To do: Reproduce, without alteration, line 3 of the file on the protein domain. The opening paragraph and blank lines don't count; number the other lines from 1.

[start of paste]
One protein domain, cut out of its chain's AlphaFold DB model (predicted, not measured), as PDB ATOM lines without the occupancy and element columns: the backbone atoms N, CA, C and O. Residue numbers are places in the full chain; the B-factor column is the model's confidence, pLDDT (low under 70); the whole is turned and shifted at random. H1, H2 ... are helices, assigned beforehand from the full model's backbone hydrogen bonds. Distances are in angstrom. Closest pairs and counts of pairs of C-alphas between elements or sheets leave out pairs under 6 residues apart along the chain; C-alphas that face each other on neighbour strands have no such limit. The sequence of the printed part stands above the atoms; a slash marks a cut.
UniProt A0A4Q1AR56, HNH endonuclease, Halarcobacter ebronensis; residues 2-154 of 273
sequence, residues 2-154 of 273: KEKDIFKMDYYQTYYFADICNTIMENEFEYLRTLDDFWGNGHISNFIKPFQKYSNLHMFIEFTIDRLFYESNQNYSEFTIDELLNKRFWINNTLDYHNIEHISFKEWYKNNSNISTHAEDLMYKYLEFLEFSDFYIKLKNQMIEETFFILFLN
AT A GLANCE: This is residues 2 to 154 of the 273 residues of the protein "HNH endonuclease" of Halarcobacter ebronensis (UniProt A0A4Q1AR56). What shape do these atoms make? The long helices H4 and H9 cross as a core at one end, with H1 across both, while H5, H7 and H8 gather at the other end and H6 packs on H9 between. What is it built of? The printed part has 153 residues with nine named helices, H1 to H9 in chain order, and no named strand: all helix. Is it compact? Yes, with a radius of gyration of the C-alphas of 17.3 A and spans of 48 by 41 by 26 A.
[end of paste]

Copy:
AT A GLANCE: This is residues 2 to 154 of the 273 residues of the protein "HNH endonuclease" of Halarcobacter ebronensis (UniProt A0A4Q1AR56). What shape do these atoms make? The long helices H4 and H9 cross as a core at one end, with H1 across both, while H5, H7 and H8 gather at the other end and H6 packs on H9 between. What is it built of? The printed part has 153 residues with nine named helices, H1 to H9 in chain order, and no named strand: all helix. Is it compact? Yes, with a radius of gyration of the C-alphas of 17.3 A and spans of 48 by 41 by 26 A.